When you partition a drive, you can make one partition or more. Depending on which FAT system you choose and what your drive size is, you MAY be able to make the one parition occupy all the space. For example, in a FAT32 system you can make one partition up to 32 GB. By the way, you choose the FAT system when running FDISK when it asks you whether you want to use "large dirves" or something like that.
If you choose to make a partition less than the whole drive size, then you can create a second (or more) partition(s) in the spare space. But ALWAYS one partition must the the Primary Partition (usually the first created). Then the others are Extended Partitions.
All partitions created show up in DOS as drives with letter names (C;, D:, etc). But at first each contains absolutely nothing and cannot be used or read. For each you must FORMAT the drive. This creates the root directory and the FAT table for that drive. Only then can you use it. Now, when you format a drive, one option in the command line is to add the switch "/s", as in:"format c: /s". When that is used, after the drive format is complete, DOS will copy onto the new drive two key files, IO.SYS and MSDOS.SYS. These are hidden Read-Only files containing the basic I/O drivers and DOS. The IO.SYS MUST be the very first file in the root directory. DOS will make those arrangements if you use the "format c: /s" command.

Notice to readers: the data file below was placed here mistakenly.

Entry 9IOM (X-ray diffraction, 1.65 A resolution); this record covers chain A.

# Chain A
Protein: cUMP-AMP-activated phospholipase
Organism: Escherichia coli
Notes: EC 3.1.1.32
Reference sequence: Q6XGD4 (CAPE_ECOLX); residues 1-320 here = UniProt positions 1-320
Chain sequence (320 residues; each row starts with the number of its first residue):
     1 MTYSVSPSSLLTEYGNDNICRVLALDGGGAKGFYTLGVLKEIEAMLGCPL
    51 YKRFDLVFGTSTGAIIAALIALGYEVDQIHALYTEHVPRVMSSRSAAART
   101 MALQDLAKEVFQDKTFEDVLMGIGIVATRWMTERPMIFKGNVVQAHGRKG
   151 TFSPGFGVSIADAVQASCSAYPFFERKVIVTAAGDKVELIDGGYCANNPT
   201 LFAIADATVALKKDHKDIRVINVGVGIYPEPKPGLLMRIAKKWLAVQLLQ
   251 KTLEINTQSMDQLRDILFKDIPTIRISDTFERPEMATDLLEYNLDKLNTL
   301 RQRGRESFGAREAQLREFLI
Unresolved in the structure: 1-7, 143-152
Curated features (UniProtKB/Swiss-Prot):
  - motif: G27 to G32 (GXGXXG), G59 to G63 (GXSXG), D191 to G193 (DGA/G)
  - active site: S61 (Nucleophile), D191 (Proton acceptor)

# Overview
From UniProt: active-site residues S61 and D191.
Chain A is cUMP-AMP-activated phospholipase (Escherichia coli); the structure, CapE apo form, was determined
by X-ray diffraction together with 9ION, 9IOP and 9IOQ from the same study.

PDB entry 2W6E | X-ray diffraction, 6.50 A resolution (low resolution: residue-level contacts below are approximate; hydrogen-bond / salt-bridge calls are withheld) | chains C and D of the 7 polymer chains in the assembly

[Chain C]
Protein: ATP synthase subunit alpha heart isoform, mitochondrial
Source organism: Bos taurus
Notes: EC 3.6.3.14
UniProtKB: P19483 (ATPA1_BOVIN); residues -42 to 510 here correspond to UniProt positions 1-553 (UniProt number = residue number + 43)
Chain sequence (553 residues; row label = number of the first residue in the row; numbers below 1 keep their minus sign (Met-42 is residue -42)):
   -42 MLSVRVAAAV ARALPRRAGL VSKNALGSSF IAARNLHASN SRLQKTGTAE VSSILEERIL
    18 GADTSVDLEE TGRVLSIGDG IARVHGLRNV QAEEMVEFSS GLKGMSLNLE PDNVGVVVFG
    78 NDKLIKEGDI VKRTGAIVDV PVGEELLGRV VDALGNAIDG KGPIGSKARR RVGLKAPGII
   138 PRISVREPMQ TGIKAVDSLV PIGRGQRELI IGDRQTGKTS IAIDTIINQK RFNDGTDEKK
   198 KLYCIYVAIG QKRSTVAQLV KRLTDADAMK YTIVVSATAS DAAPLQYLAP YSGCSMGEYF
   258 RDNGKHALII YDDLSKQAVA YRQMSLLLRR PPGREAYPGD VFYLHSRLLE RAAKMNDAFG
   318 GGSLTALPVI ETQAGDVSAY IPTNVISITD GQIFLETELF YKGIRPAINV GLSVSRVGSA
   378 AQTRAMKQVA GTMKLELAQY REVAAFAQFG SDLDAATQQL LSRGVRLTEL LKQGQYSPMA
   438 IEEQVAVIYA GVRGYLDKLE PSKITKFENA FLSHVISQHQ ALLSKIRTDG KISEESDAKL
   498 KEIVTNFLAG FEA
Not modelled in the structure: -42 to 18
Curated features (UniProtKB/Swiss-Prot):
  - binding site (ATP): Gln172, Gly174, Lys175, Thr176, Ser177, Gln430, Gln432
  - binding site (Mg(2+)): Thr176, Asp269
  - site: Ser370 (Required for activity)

Unless you do this format WITH the /s switch, your partitioned drive will not have those files. In fact, without any format command, you won't even be able to read or write to the partition - DOS will simply tell you the drives are not accessible, and may ask whether you want to format them now.
Either you are not formatting the drive following the steps correctly, you have a bad drive, or your school has a poorly written lab. It would help if you mentioned how the lab specified what command to use to format the drive.
Having been a computer instructor before, you are probably not following the lab procedures correctly. Read it and type in exactly what they say to type. Asking the question here may get you the correct answer, but you probably won't learn anything from it.